A recent report from U.S. PIRG and the Frontier Group gave Pennsylvania a “D-” for online economic development subsidy transparency.
Economic development subsidies are a form of public spending given to companies in the form of credit, cash, tax exemptions, or other similar benefits in exchange for helping develop local economies through investment or job creation. Both U.S. PIRG and the Frontier Group conduct research to educate voters and craft new policies with the hopes of improving democracy and civic participation.
Currently, economic development subsidy reporting is so poor in Pennsylvania that there is no sufficient record of how many of these programs might exist, nor the dollar amount being spent on them. A study from 2011 estimates local and state in the commonwealth subsidy spending could equate to around $70 billion annually.
The report “Following the Money 2019” ranks how each of the 50 states performs in making economic development spending information readily accessible online. The report says transparency allows citizens and public officials to address when subsidy programs fail to meet their goals.
Amazon was criticized by local labor leaders and area Democrats for failing to use local contractors when building a new fulfillment center in Findlay Township.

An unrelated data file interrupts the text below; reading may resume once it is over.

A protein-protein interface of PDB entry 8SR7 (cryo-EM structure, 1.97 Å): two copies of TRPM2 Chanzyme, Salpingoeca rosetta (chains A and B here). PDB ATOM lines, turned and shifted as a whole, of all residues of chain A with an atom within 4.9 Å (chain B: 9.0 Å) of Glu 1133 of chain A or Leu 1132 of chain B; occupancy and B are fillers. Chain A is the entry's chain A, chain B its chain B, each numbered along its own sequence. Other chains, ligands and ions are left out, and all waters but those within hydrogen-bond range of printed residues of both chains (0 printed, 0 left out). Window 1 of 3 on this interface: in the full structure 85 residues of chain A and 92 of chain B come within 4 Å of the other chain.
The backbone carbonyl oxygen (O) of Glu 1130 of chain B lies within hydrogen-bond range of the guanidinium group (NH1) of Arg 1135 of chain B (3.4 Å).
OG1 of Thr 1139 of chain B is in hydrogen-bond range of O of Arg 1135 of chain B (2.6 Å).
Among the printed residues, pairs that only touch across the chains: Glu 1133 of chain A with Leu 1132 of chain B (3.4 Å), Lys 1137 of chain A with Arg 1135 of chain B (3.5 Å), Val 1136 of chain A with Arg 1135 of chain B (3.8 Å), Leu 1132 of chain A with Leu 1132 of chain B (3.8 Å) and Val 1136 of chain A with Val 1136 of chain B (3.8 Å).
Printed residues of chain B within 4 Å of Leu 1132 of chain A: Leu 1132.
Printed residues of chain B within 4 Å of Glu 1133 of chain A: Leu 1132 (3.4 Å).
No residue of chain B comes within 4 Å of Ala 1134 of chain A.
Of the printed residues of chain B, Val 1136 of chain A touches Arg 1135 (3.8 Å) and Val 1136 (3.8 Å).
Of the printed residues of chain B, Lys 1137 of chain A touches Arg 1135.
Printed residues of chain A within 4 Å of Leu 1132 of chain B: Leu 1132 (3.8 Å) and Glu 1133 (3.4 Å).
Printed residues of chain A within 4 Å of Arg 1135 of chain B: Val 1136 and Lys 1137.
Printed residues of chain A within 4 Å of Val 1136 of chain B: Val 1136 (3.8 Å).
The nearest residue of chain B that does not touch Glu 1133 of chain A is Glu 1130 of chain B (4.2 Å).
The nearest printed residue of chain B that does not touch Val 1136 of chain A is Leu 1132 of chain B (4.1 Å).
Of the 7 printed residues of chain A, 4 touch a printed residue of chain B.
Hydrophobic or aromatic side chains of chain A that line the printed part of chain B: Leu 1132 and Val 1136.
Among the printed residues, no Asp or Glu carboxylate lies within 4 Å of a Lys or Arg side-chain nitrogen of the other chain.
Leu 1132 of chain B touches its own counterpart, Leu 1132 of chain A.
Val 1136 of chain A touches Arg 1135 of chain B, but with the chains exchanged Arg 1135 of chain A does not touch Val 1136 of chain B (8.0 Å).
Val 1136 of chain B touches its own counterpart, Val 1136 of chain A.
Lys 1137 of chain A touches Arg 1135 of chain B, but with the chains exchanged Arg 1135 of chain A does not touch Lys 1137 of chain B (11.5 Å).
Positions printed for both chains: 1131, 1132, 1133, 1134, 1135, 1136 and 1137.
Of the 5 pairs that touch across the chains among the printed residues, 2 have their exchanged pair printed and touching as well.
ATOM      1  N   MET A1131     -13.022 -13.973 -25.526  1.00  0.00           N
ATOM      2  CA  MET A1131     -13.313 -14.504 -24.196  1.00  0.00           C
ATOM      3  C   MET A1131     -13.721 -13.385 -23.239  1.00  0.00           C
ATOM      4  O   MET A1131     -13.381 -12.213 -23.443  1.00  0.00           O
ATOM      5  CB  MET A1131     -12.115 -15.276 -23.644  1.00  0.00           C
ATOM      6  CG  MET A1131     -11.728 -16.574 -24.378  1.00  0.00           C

Incoming Allegheny County Councilor Bethany Hallam (D-Ross) criticized Allegheny County Executive Rich Fitzgerald (D-Squirrel Hill) for failing to ensure that local labor requirements were written into the $1.6 million state incentive package that Amazon was awarded to bring the fulfillment center to Allegheny County.
U.S. PIRG’s report reveals 17 states received an “F” for failing to meet basic transparency standards. Pennsylvania was among the 14 states that received a D for providing access to the information online but in a way that is neither “comprehensive” nor “readily accessible” to citizens.
Of the top 10 state scores, only four were scored a “B-” or higher, with Ohio receiving the highest scoring, an “A-.”
Local leaders also came under criticism last year for failing to disclose the region’s bid for Amazon HQ2. The bid was reportedly the country’s largest at $9.7 billion, and despite calls from the public and requests from the media, leaders didn’t release the full package until after Amazon announced Northern Virginia and New York City for HQ2.
State laws on tax expenditure reports, grants, online portals, and public records were all considered in U.S. PIRG’s ranking. Pennsylvania has pre-existing laws in three out of four of those categories but fails to meet the requirements for an online portal law. Only partial credit was awarded to the commonwealth for its grant reporting laws since there is not an annual statewide record of grant reports.